Montepulciano
LangeTwins Family Winery & Vineyards, River Ranch Vineyard, Jahant-Lodi
Watts Winery, Los Robles Vineyard, Clements Hills-Lodi

Mourvèdre
Bokisch Vineyards Monastrell, Sheldon Hills Vineyard, Sloughhouse-Lodi

Nero d'Avola
LangeTwins Family Winery & Vineyards, Redtail Vineyard, Jahant-Lodi
 
Petit Verdot
PRIE Winery & Vineyards, Hux Vineyard
Tizona (by Bokisch Vineyards), Patriot Vineyard, Clements Hills-Lodi

Petite Sirah
LangeTwins Winery & Vineyards, One Hundred Vineyard, Jahant-Lodi
Mountain Tides Wine Co., Palmero Family Vineyard, Borden Ranch-Lodi
Mountain Tides Wine Co., Viñedos Aurora Vineyards, Clements Hills-Lodi
St. Amant Winery, Mohr-Fry Ranch

Petite Sirah harvest in Viñedos Aurora Vineyard, Lodi's Clements Hills appellation.

Picpoul Blanc
Bokisch Vineyards, Terra Alta Vineyard, Clements Hills-Lodi
PRIE Winery & Vineyards, Bokisch Vineyards
Uncharted (by Holman Cellars), Terra Alta Vineyard, Clements Hills-Lodi

Pinotage
Loma Prieta Winery, Amorosa Vineyard
Loma Prieta Winery, Karma Vineyard

Sangiovese
Avivo (by DeVero Farms & Winery), River's Edge Vineyard, Mokelumne River-Lodi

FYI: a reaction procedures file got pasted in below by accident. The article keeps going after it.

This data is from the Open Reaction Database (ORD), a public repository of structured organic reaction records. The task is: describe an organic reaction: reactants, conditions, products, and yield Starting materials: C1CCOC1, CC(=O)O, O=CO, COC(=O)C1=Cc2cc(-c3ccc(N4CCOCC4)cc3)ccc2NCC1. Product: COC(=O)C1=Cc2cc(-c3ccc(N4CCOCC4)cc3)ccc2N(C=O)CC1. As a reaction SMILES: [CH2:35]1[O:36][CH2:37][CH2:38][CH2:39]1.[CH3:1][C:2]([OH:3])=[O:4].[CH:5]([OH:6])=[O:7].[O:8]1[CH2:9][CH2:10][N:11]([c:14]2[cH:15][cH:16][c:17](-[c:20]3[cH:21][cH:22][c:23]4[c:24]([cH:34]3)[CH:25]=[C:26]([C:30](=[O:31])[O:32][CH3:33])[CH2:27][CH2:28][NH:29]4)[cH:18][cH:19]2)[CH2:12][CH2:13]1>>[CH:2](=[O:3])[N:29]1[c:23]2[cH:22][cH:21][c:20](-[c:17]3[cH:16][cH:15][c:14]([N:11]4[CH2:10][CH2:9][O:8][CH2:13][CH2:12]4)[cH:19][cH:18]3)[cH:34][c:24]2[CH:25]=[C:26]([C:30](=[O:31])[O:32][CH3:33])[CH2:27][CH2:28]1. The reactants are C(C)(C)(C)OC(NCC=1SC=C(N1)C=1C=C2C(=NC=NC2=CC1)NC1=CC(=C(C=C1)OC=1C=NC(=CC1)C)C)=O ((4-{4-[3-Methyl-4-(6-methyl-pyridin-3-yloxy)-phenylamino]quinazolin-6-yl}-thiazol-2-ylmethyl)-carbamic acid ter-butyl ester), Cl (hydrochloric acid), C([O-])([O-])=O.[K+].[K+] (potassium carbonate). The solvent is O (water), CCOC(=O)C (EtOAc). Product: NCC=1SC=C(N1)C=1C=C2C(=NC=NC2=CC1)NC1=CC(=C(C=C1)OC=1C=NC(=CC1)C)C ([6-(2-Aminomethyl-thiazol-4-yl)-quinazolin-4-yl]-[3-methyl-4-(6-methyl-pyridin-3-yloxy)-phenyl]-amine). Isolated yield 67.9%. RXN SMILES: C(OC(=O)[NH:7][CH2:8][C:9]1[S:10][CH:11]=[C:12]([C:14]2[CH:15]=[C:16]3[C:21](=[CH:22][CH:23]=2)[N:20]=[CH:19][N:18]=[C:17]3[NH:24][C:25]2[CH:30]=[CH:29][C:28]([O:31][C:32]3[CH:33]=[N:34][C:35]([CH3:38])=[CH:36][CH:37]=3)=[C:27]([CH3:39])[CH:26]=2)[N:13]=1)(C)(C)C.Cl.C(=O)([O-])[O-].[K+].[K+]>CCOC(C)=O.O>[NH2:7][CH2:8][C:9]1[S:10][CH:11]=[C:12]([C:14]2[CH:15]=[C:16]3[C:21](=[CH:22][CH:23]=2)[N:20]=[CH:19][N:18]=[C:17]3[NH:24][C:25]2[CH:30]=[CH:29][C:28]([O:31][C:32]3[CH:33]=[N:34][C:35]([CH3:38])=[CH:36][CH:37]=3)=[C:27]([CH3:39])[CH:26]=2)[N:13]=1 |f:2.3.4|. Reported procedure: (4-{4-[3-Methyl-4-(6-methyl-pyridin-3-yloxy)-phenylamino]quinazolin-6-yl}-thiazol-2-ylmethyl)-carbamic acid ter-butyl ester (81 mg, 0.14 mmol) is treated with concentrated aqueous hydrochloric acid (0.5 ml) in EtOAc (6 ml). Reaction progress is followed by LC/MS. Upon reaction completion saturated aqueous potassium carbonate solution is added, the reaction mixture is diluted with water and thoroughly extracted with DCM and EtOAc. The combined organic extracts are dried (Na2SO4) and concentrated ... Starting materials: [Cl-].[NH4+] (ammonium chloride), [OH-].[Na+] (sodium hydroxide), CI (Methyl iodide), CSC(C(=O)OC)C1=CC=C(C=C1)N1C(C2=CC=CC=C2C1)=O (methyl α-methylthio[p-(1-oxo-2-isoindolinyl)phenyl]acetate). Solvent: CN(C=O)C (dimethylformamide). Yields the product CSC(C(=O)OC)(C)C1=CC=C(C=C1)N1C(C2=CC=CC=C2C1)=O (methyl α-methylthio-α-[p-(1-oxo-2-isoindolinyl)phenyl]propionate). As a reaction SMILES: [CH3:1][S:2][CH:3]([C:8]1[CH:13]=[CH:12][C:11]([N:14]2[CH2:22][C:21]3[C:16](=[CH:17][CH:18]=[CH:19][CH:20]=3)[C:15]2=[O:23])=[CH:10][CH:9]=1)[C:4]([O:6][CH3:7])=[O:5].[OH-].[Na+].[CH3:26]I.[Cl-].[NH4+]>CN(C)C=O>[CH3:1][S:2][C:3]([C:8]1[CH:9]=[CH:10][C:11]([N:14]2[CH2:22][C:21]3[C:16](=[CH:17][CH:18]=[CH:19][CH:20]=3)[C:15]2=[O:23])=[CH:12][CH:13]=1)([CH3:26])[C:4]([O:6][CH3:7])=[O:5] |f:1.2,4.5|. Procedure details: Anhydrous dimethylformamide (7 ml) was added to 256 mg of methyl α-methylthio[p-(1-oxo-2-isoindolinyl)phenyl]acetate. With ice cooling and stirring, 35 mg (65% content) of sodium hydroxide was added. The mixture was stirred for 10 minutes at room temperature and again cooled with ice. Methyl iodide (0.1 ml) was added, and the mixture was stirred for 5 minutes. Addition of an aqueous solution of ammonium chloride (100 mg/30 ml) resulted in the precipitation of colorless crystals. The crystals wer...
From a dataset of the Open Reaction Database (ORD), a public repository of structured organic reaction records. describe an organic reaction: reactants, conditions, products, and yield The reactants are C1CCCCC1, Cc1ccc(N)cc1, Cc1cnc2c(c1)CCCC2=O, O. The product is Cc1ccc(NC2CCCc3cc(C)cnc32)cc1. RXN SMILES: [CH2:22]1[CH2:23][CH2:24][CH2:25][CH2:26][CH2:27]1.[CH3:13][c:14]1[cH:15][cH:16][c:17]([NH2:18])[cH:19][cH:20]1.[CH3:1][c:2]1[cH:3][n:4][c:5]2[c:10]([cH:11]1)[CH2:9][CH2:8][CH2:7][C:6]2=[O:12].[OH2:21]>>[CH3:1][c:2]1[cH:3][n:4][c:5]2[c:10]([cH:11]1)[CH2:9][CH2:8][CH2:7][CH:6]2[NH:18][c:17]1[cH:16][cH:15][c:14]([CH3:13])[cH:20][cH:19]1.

Sauvignon Blanc
LangeTwins Family Winery & Vineyards, Jahant Woods 01 Vineyard, Jahant-Lodi

Syrah
Fields Family Wines, Fields Family Vineyard, Mokelumne River-Lodi
McCay Cellars, Abba Vineyard

Abba Vineyard Syrah on east side of Lodi's Mokelumne River AVA.

Tannat
Jeff Runquist Wines, Silvaspoons Vineyard

Tempranillo
Bokisch Vineyards, Las Cerezas Vineyard, Mokelumne River-Lodi
Bokisch Vineyards, Liberty Oaks Vineyard, Jahant-Lodi
Fields Family Wines, Lot 13 Vineyard, Mokelumne River-Lodi
m2 Wines, Kirschenmann Vineyard
McCay Cellars, Lot 13 Vineyard

Teroldego
LangeTwins Family Winery & Vineyards, Jahant Woods 02 Vineyard
Peltier Winery & Vineyards, Schatz Family Reserve

Touriga
Jeff Runquist Wines, Touriga, Silvaspoons Vineyard
St. Jorge Winery, Touriga Nacional, Vierra Estate

Verdejo
Bokisch Vineyards, Clay Station Vineyard, Borden Ranch-Lodi
Uncharted (by Holman Cellars), Clay Station Vineyard, Borden Ranch-Lodi

Vino Farms' The Bench Vineyard, planted to Vermentino in Lodi's Clements Hills AVA

Vermentino
Avivo (by DeVero Farms & Winery), The Bench Vineyard, Clements Hills-Lodi
PRIE Winery & Vineyards, Delu Vineyards

Verdelho
Paskett Vineyards & Winery, Silvaspoons Vineyards

Viognier
Onesta Wines, Bokisch Ranch

Zinfandel